3. When each name is read, the person is given a "sacred bundle," such as the  little mesh bag with a stone pictured here.


4. When everybody is seated with their bundles, instruct them to hold the bundle to their heart and breathe into it all their fond memories, feelings of pride about their accomplishments, sense of peace about end-of-life, and the legacies they want to leave behind.


5. They will keep the bundle with them and hold it to their hearts anytime they are experiencing strong emotions (concerns about death, feelings of loss, etc), and let it give them comfort about having a life well-lived.


6. When the person dies, the bundle is given to their family.

A Living Wake

For someone who is facing imminent death, a "living wake: is an opportunity for loved ones
to memorialize the dying personwhile they are still here to participate in the event.



In this example, the honoree -- I will call her ML -- was scheduled to utilize physician-assisted death the following day. With the help of her friends and family, she planned a "going away party" at the assisted living facility where she lived. In the ceremony I created for this event, each friend took a length of rainbow ribbon, and one-by-one tied their ribbon around her wrist as they spoke their words of love, blessings and farewell.


After all had tied their ribbons, each person then tied another ribbon around the wrist of the person sitting next to them, to create a bond of love throughout the group. The ribbons stayed on ML's arms through her death and her cremation, carrying the blessings with her to the next world. Each of us wore our own ribbons until they eventually fell off or disintegrated, reminding us of the nature of impermanence and our capacity for letting go.

End-of-Life Honoring

Similar to the ceremony described above, Alice developed multiple sclerosis in her early 40s. When I met her, she was 55, and had been completely paralyzed for several years. A few years after we met, as her body began shutting down and she began making plans for her death, she asked me to help her create a “letting go” ceremony to help her release her earthy attachments. She had planned her funeral and her cremation, said goodbye to her loved ones, and had a date scheduled to use the assisted death program in her state. But she felt something holding her back.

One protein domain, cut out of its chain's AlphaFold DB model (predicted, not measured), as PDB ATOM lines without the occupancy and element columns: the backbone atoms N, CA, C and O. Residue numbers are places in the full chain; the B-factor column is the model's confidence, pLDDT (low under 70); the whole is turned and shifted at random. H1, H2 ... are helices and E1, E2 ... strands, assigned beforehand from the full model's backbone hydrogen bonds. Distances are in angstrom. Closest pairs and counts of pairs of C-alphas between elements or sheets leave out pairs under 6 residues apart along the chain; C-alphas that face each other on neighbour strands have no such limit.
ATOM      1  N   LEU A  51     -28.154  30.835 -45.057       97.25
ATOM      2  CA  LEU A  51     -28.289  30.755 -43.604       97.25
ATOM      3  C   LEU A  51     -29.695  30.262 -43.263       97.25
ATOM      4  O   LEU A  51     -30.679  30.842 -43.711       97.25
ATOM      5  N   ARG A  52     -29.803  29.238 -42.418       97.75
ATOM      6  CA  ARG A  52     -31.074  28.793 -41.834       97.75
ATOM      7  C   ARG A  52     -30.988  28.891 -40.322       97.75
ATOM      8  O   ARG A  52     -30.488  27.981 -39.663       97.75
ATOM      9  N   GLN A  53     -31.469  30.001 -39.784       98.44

People were visiting during her last days, and she tried hard to interact and converse with them, even though it was painful and difficult. All she really wanted to do was gently slip away, but she felt anxious about her emotional bonds and perceived obligations to the people in her life. She was ready to go, but did not want to carry that anxiety with her. She also worried about the grief her adult children would experience after her exit, and her sadness about leaving them.
Alice had been an award-winning horsewoman in her youth, and loved all things equestrian. Together (via Skype, because she was in another state), she and I created the following “Loosening the Ropes” ceremony, which she performed with the help of her caregiver:
A table was placed in the middle of the room to serve as an altar. Photos of loved ones, symbols of Alice’s accomplishments (equestrian awards, academic diplomas, favorite objects and other items representing her ties to earth) were placed on the altar.
On the floor around the altar, her caregiver placed a length of “ranch rope” (the kind used for horses), laid out in a circle around the altar, like a lasso, to symbolize reining in and holding the objects on the altar.
The end of the rope extended beyond the circle to Alice’s bed, where it was tied around her wrist. She could keep it tied there as long as she wished, to represent her sense of being “tied” to physical life. When she felt ready, she would ask her caregiver to cut it for her. It was a symbolic umbilical cord; just as it was cut when she came into this world, she could now cut it when she felt ready to be born into the next one.